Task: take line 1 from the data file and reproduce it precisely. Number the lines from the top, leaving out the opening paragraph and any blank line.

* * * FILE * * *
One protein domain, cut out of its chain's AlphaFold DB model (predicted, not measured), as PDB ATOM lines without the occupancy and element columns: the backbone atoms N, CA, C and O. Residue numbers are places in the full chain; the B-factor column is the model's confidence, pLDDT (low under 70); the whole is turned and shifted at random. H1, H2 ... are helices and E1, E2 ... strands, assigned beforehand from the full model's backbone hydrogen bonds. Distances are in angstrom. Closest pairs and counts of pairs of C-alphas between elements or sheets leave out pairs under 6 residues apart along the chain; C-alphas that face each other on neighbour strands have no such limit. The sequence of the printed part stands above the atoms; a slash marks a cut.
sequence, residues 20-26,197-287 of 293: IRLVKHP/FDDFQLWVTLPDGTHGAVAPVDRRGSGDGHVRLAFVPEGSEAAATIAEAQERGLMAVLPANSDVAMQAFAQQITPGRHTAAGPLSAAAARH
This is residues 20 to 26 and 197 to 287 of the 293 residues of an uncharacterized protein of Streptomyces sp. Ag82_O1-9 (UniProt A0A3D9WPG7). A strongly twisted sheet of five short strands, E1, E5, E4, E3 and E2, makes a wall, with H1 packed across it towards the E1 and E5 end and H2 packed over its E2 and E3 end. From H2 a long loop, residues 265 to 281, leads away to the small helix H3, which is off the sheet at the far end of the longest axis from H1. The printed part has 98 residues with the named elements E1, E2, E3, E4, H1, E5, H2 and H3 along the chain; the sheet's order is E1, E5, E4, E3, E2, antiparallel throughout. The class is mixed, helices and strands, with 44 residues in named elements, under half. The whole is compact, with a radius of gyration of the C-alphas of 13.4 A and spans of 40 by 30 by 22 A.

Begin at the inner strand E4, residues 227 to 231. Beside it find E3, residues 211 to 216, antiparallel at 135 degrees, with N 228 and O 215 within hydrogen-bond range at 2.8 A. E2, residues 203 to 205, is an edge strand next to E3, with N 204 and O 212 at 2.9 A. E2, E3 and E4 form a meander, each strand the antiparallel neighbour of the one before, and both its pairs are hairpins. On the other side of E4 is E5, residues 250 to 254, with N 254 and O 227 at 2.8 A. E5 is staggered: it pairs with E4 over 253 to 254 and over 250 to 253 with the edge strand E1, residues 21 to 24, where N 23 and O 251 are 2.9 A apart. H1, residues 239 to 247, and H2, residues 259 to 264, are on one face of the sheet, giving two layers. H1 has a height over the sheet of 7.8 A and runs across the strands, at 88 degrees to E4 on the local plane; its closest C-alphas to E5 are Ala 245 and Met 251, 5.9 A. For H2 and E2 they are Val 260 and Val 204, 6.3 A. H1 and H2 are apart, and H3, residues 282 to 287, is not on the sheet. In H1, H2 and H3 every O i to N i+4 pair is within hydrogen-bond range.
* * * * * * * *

sequence, residues 20-26,197-287 of 293: IRLVKHP/FDDFQLWVTLPDGTHGAVAPVDRRGSGDGHVRLAFVPEGSEAAATIAEAQERGLMAVLPANSDVAMQAFAQQITPGRHTAAGPLSAAAARH